The many sides of the Syrian conflict

Syria has been stuck in a war involving several domestic and foreign forces for nearly five years with almost no common ground to be found among the main organizations fighting on the ground.

Al-Assad government: President Bashar al-Assad's forces still control most of the large cities such as Damascus, Homs and parts of Aleppo as well as the western coastal strip. Syria's army has suffered heavy losses, but al-Assad has refused to step down.

Islamic State: The extremist group controls vast areas in northern and eastern Syria and has set up local administrations. The militia has suffered territorial losses in recent months, especially in the Kurdish regions, but remains the most powerful non-governmental force.

Rebels: Rebel strongholds are in the north-west and south. They include some moderate groups that are supported by the West but are increasingly dominated by Islamic hardliners such as Jaish al-Islam and Ahrar ash-Sham. Some of them also cooperate with al-Qaeda-linked al-Nusra Front. Government airstrikes are putting them on the back foot.

Opposition: The opposition is fragmented. The most important alliance in the opposition is the Syrian National Coalition. In Damascus there are also opposition parties, which are tolerated by al-Assad's regime. The Higher Negotiations Committee is an opposition grouping formed in Saudi Arabia for the purpose of negotiations, but many prominent representatives of the opposition are not included in the panel.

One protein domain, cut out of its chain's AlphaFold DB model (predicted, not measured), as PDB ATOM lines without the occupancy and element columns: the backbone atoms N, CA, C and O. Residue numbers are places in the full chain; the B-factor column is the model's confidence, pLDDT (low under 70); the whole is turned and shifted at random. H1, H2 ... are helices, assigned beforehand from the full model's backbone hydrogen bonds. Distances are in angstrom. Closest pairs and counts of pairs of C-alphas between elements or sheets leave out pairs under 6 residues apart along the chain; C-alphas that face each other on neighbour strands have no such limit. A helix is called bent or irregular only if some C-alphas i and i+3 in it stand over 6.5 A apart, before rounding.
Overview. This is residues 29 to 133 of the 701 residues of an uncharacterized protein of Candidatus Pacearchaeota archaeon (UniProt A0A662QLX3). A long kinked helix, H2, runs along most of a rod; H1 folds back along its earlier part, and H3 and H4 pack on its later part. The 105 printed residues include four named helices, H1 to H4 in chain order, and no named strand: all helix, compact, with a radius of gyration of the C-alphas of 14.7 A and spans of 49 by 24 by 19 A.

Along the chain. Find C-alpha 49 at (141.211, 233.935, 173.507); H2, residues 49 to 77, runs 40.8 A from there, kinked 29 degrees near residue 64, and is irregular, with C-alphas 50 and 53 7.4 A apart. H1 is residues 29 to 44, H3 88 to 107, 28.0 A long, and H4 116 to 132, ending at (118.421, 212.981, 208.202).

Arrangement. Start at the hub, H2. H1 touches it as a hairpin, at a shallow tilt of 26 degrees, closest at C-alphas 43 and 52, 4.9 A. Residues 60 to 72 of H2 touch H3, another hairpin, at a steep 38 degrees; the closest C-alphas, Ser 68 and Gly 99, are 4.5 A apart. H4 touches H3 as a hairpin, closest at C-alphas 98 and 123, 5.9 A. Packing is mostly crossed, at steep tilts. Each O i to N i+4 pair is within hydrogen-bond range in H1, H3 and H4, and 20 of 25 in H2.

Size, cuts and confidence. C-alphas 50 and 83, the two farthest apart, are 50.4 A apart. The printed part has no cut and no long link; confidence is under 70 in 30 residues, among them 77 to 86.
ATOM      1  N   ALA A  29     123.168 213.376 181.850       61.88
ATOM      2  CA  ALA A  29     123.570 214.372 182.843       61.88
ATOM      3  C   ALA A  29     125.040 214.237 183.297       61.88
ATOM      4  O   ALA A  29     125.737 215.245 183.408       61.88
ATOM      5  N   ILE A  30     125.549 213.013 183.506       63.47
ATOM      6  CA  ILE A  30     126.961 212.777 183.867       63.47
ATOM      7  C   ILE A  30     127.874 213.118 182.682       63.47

The Kurds: They control most of the border with Turkey. The Kurdish Democratic Union Party (PYD) and its fighters are the most effective ground force beating back Islamic State and are allied with the United States. Many rebels, who dislike the Kurds' secular-leftist ideology, accuse them of working with al-Assad, a charge they deny. The PYD has links to the armed Kurdistan Workers' Party (PKK), which is banned in Turkey. The party set up autonomous zones but denies it seeks to secede from Syria.

United States: Washington is leading an international coalition against Islamic State, which includes daily airstrikes. US allies participating in the airstrikes include France, Britain, Australia, Bahrain, Canada, Jordan, Saudi Arabia, Turkey and the United Arab Emirates. Germany is supplying reconnaissance planes. Washington also supports some moderate opponents of al-Assad's regime.

Russia: A main backer of al-Assad, Russia has been flying bombing campaigns to support the government since September. Moscow says its raids are aimed at Islamic State and other extremist groups, but rebels say they have borne the brunt.

Iran: Tehran is the most loyal supporter of the Syrian government. Iran has recruited its own citizens and others to support al-Assad's soldiers. Hezbollah, a Lebanese Shiite movement financed by Iran, is also fighting along with al-Assad's troops.

Saudi Arabia and Turkey: The two regional powers are important supporters of the rebels. They both demand al-Assad's resignation. Saudi Arabia hopes to diminish the influence of Iran, its arch-enemy in the Middle East. Turkey is seeking to contain Kurdish gains in Syria.

Israel: Israeli airstrikes - which the government rarely confirms - appear to have primarily targeted Hezbollah and arms transfers to the group's bases in Lebanon. Israel has given some humanitarian assistance to rebel fighters near its border.

Last update: Fri, 29/01/2016 - 15:59
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